Despite a challenging harvest season, USDA on Tuesday largely left corn and soybean production unchanged at 14.626 billion bushels of corn and soybeans at 4.6 billion bushels.
USDA released its monthly Crop Production and World Agricultural Supply and Demand Estimates (WASDE) reports for December on Tuesday.
Yield projections for corn remain forecast at 178.9 bushels per acre, and soybean yield was pegged at 52.1 bushels per acre, also the same as last month.
Among the few market number changes in the report, USDA raised production estimates for Brazil’s soybean crop to 122 million metric tons (4.48 billion bushels) and raised Argentina’s soybean crop to 55.5 mmt (2.039 bb).
Tuesday’s new U.S. ending stocks estimates were neutral for corn, soybeans and wheat, said DTN Lead Analyst Todd Hultman. World ending stocks estimates from USDA were neutral for corn and wheat, but bearish for soybeans, he said.
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USDA estimated 2018-19 corn ending stocks at 1.78 billion bushels, 45 million bushels higher than last month’s estimate.
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Production was left unchanged, as is typical in December reports. USDA reduced its expectations for imports by 5 million bushels (mb) and cut corn use for ethanol by 50 mb.
USDA tightened its range of average farm-gate prices by a nickel at each end of the range to $3.25 to $3.95.
USDA left Brazil and Argentina corn production forecasts unchanged at 94.5 mmt and 42.5 mmt, respectively.
Global ending stocks, estimated at 308.8 million metric tons, were 1.29 mmt higher than last month’s 307.5 mmt estimate, due to higher production estimates in Ukraine and the European Union.
USDA held pat on soybean production, pegging it at 4.6 billion bushels even though farmers nationally faced harvest problems.
Harvested acres remained at 88.3 million with yield per acre projected at 52.1 bushels.
Ending stocks also remained unchanged at 955 million bushels based on a projected 1.9 billion-bushel export market for soybeans. The pre-report average had expected USDA to lower ending stocks to 938 million bushels based on export changed.
The average farm-gate price for soybeans was pegged at $8.60 a bushel, the same as last month, but USDA shifted the projected price range downward at the high end.
USDA did raise Brazil’s soybean production 1.5 million metric tons to 122 million metric tons (4.482 billion bushels), reflecting higher yields in the Central-West region of the country where crops had benefited from favorable weather conditions.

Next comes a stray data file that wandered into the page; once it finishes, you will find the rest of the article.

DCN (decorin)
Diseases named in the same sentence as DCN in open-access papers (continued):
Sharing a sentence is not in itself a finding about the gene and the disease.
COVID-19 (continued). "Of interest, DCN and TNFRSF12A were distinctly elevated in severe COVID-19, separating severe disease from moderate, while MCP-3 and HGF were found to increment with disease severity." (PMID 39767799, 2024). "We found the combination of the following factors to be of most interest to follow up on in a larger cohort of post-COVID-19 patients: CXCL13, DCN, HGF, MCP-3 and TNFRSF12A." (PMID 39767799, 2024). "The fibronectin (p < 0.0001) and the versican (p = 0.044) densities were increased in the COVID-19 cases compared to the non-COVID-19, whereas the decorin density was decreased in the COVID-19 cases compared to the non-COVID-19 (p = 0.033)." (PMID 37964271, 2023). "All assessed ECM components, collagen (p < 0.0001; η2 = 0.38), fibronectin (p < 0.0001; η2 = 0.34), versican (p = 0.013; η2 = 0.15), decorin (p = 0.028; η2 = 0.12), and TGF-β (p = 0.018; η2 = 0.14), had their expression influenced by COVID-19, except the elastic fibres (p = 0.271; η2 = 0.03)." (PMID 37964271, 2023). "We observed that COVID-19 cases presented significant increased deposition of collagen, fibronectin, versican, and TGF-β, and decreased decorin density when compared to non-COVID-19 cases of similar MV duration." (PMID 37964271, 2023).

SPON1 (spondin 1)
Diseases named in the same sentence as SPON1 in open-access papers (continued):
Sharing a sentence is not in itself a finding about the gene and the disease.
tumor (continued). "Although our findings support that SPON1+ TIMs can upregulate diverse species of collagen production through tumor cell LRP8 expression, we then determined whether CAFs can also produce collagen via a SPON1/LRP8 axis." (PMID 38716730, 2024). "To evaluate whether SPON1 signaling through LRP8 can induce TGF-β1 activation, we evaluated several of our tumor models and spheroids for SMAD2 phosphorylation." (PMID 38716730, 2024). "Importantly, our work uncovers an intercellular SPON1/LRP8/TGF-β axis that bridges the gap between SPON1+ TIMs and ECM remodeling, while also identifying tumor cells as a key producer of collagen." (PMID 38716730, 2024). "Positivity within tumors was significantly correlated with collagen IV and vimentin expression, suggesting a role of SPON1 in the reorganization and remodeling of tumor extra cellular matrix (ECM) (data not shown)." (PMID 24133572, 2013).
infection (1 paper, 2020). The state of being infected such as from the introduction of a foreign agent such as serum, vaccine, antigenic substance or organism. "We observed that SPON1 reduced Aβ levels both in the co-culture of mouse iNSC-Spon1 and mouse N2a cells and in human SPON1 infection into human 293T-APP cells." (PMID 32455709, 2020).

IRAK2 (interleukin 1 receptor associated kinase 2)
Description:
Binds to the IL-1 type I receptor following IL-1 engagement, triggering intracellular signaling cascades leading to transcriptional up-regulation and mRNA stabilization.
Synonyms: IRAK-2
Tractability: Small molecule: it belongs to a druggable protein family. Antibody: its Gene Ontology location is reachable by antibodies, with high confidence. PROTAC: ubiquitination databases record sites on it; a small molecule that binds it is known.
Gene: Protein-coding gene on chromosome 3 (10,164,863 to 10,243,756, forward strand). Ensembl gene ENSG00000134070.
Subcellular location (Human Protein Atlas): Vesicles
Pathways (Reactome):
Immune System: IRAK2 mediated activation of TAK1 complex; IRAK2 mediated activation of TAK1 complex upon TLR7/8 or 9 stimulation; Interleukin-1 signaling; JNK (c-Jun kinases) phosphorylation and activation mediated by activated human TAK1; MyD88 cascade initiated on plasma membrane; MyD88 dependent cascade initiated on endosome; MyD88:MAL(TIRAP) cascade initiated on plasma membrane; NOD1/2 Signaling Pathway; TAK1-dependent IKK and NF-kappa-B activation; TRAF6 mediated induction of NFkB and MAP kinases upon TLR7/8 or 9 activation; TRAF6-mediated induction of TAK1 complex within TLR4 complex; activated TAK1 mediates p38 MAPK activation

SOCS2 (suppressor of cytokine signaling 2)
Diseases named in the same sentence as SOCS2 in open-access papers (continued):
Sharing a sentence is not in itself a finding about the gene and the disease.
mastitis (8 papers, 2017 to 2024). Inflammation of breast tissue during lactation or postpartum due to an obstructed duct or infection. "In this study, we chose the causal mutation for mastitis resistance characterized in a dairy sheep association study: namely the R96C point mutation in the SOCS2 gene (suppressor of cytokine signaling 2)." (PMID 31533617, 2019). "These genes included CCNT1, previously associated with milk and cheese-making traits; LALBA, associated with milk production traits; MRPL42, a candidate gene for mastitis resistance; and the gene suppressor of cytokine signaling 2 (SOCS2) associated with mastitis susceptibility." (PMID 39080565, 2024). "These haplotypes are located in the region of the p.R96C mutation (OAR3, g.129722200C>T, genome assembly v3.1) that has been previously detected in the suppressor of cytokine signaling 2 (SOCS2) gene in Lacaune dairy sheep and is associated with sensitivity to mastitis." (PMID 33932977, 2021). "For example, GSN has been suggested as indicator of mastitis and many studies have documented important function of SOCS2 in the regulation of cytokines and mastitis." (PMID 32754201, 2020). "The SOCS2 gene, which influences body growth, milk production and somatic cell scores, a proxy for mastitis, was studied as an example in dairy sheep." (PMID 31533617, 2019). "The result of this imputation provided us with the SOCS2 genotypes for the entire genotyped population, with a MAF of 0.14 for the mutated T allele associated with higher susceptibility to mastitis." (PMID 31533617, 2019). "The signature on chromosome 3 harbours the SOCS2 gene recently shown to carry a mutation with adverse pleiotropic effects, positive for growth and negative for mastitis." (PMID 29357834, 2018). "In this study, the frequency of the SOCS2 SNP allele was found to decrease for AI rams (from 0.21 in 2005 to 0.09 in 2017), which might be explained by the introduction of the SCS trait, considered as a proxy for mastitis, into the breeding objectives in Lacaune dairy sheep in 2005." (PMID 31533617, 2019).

USDA also raised Argentina’s soybean production to 55.5 mmt (2.039 billion bushels).
Brazil’s food and agricultural supply agency, CONAB, earlier Tuesday projected a soybean crop of 120.1 mmt (4.413 billion bushels).
U.S. wheat ending stocks for 2018-19 came in at 974 million bushels, 25 mb higher than last month. Without any changes to wheat production, USDA’s ending stocks adjustments are due to a 25 mb reduction in exports.
The range of average farm-gate prices, from $5.05 to $5.25, was 15 cents higher on the low end and a nickel lower on the high end.
Globally, 2018-19 ending stocks were estimate at 268.10 million metric tons, up 1.39 mmt from last month. USDA sees a 0.8 mmt increase in Russian carry-in stocks and a larger Canadian crop more than offsetting a reduction in Australian production. Australia’s crop forecast was trimmed by 50 mt to 17 mmt.
The WASDE report noted that Russia and other Black Sea suppliers are continuing to displace EU and U.S. exports, but expect those countries to be less competitive in the second half of the year.
USDA raised U.S. cotton production 1% to 18.59 million bales and boosted yield per acre from 852 pounds to 860 pounds an acre. USDA attributed higher production mainly due to a 300,000-bale increase in Texas production. Cotton ending stocks were raised 100,000 bales to 4.4 million bales and USDA pegs the mid-price for cotton at 74 cents a pound, the same as November.
|U.S. ENDING STOCKS (Million Bushels) 2018-2019|
|WORLD ENDING STOCKS (Million metric tons) 2018-2019|